Both God’s law to Israel and the Christian Greek Scriptures show that cleanness is important for Jehovah’s worshippers. Having good hygiene with one’s body is something we learn from childhood. When someone in the congregation shows extreme uncleanness, this is most likely a sign of mental problems, and the person needs psychological help.
If a member of the congregation behaves in an unchristian way because of mental illness, no judicial steps will be taken. And so no judicial steps should be taken in the case of extreme uncleanness — both because of the likelihood of mental problems and because extreme uncleanness is not a disfellowshipping offense, according to the Christian Greek Scriptures.
The book for elders, “Shepherd The Flock Of God”, 12.15 (5), says regarding extreme uncleanness:
Extreme Physical Uncleanness: (Deut. 23: 12-14; 2 Cor. 7:1: lvs pp. 108-110) Every effort should be made to help the offender see the need to keep his body and place of residence clean. Before judicial action would be considered, the elders would need to be certain that the uncleanness is pronounced and offensive, bringing much reproach upon Jehovah’s good name and his people in the community. Appropriate counsel should be given. If this is not heeded, a warning talk may be necessary (See 12:77-80). If there is blatant, willful disregard of the counsel given and extremely offensive unclean conditions continue, judicial action would be warranted.
God’s law to Israel stressed cleanness in different ways. (Leviticus 11:44, 45; 16:4, 23, 24) The Christian Greek Scriptures likewise show that cleanness is important for Christians. Paul said in 2 Corinthians 7:1 (NWT13), “Let us cleanse ourselves of every defilement of flesh and spirit, perfecting holiness in the fear of God.” This is an admonition to Christians, and it implies that Christians must be both physically and spiritually clean. If a Christian is unclean, he may indeed be “bringing reproach upon Jehovah’s name and his people in the community,” as the quotation above says.
But what if a Christian is counseled and “extremely offensive unclean conditions continue”? The quotation says that in this case, “judicial action would be warranted,” which means that the person can be disfellowshipped. However, the Christian Greek Scriptures do not authorize disfellowshipping in this case, so the words of the book for elders are a human commandment.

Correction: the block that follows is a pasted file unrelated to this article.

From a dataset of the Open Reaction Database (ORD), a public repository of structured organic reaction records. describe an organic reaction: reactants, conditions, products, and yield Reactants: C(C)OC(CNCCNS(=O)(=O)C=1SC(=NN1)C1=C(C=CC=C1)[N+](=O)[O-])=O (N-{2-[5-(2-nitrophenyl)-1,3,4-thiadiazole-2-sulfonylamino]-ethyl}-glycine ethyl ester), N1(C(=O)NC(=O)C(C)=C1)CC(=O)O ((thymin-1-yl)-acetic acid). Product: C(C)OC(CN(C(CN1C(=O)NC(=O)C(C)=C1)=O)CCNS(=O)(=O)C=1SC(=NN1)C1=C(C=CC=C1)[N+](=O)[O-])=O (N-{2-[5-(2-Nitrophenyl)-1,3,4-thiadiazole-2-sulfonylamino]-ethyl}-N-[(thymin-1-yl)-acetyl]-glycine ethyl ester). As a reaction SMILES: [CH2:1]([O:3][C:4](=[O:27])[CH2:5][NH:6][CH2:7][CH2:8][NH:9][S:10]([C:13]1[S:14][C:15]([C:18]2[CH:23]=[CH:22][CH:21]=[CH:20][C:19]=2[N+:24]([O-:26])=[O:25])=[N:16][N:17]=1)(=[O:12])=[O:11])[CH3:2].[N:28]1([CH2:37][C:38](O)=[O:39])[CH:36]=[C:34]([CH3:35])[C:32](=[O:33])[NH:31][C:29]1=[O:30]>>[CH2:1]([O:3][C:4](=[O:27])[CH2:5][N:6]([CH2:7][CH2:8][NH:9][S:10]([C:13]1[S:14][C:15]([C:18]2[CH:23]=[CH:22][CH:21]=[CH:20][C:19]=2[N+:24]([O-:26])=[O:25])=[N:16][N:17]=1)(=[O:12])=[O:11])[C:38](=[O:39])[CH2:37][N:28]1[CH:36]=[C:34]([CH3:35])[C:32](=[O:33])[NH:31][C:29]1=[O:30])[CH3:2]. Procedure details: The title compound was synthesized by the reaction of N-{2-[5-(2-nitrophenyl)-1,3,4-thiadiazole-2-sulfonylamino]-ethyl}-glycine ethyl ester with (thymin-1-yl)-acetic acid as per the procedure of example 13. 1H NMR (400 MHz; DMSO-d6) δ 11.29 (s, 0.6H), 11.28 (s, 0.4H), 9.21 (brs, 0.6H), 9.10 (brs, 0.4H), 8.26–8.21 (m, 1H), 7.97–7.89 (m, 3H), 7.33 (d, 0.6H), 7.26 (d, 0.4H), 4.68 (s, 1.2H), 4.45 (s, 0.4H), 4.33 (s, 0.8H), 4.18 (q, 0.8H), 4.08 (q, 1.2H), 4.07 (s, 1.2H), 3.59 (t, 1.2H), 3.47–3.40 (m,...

Having good hygiene in connection with one’s body is something we learn from childhood, and most people would like to have a clean home. If a person or his or her home is extremely unclean, there is a distinct possibility that the person has some kind of mental illness. This is because normal persons tend not to live under “extremely offensive unclean conditions.”
In the Majorstua congregation in Oslo, there was a sister who was mentally ill. She attended meetings without disturbing anyone. But one time she became very angry and she kicked the door the Kingdom Hall so hard that a window broke. We called the police, not to punish her, but we hoped that they would take her to a psychiatrist that could treat her. In her mental state, she was dangerous both to herself and to others. After that, there was no judicial committee because it was her illness that caused her extreme behavior. The point is that when the mental illness of a person causes wrong actions, the elders do not form a judicial committee.
The situation is similar with a Witness who is extremely unclean. The elders would not allow him to preach from door to door or represent the congregation in other ways. And even though he would not accept counsel, because his mental illness might prevent it, to hand him over to Satan by disfellowshipping him would be a violation of the Christian spirit and Christian love. To be sure, this person would be a challenge for the elders to deal with. But their wisdom should guide them to find ways to help the Witness without bringing reproach upon Jehovah’s name and the congregation.